Lois Guillán is an interior designer and co-founder of the Piedrapapeltijera studio in Santiago de Compostela. He is currently the head of Cucuducho, a project dedicated to the design and manufacture of furniture and toys for children. Its motto is “Diseños minúsculos, valores mayúsculos” which loosely translates to “Tiny designs for children with capital parents”.
How did the Cucuducho project come about?
Cucuducho began with the birth of my son and having direct contact with [his] childhood. The first product that we launched was a vinyl decal for children’s bedrooms. We made several drafts with Galician illustrators and we took a great deal of care with the aesthetic, but it didn’t come together.
I continued thinking about designing for children and I focused on decorative elements and furniture. What made me commit to this project was contact with more kids, looking after the environment, and concern about giving new generations a future.
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What role does design play in the cognitive development of children?
Our designs are committed to education. That’s why we make simple pieces – we know that, once the children make contact with the products and use their imagination, they will find multiple ways to use them.
The role of design in cognitive development can be fundamental. In this way, we take the approach of visual simplicity with productive complexity. One of our objectives is for children to play in a calmer, more reflective way.
Do you keep a certain educational method in mind when coming up with your ideas?
Our designs draw on the Montessori Method and other doctrines that align with our values. We believe that more carefully designed surroundings that take into account the cognitive characteristics of children positively affect their development. The educational policies followed by countries in Northern Europe make sure that the furniture is adapted to the age and development level of the students and we also work with this in mind.
How important is it to design furniture that is the right size for children and that has elements that capture their interest?
When designing the Maijom desk, for example, we really considered its ergonomics. The design of this desk helps children maintain correct posture and this allows them to concentrate for longer on a task. The simple house-like design feels familiar to them, and they are attracted to and feel comfortable with it. This desk also provides a bit of fantasy for them, because they are writing on the roof of a house and keeping their things in the chimney.
The Maijom desk received a prize at the A’ Design Award and Competition, one of the biggest international design competitions in the world. How did this recognition come about?
The A’ Design Award and Competition organisation contacted us and we decided to present this desk at the competition. We won the prize for best children’s design in the silver category and it was the first time that a Galician project had won.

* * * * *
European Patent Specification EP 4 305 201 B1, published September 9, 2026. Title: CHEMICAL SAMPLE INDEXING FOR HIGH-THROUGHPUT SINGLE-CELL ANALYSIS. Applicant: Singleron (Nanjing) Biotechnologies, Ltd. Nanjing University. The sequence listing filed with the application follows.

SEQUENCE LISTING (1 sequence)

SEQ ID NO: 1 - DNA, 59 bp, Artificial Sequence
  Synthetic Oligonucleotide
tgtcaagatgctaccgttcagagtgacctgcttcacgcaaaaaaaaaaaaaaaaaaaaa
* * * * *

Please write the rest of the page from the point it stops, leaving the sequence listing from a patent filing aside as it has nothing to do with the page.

What are the elements that must be considered when designing for children?
I would highlight five elements: ergonomics, safety, visual appeal, texture, and the materials. The main ones would be ergonomics, which are adapted to the children’s size, and safety. Visual appeal is also very important so that they will want to get close to the object. Texture and materials are important because they allow for certain characteristics to be included, or not be included.
For example, Bodime is a series of animals made from natural wood to which we don’t apply any varnishes. This means that they can be coloured in and then cleaned using a wet cloth or sandpaper. At an educational level, this also teaches them that results come from effort, that if you want to have your toy return to its original state you need to work to make it happen.
What type of materials do you use?
We mainly use wood and it always comes from a certified sustainable source. For example, the FSC seal ensures that the forest and the forest workers are cared for. We also work with wood because of a local affinity with the product – Galicia is one of its biggest producers and exporters. It’s also a visually- and tactilely-rich material.
What’s your design process like?
We start with a brief, looking for information to develop the idea, and then we start making drafts. Something we try to incorporate into the design process is collaboration with other designers from different specialisations, like architects, artisans, and musicians. This gives each product some added value.
Which part of the work do you most enjoy?
The initial phase is the most appealing to me because it gives me that creative range. The uncertainty of the beginning is very interesting because you have all the possibilities in the world available to you and then you see how they come together in just one product.
What are your sources of inspiration?
The restlessness of children, the work of my colleagues, and different educational approaches. We are always looking to Scandinavian countries because they are a huge reference point for us. But if I had to mention somebody in particular, it would be Valencian designer Héctor Serrano. He was the reason I started designing and his creations are very interesting.
Which design professional would you like to work with?
A lot of people inspire us, but there is a designer from Vigo, Tomás Alonso, who shares our vision of design. He has spent many years in London and his clients include IKEA, Camper, and Swarovski.
Are you working on any new projects right now?
Right now, we are working on optimising the Maijom desk. We have added some new chairs that are yet to be presented to the public. We want to focus on this product and try to get it into preschools.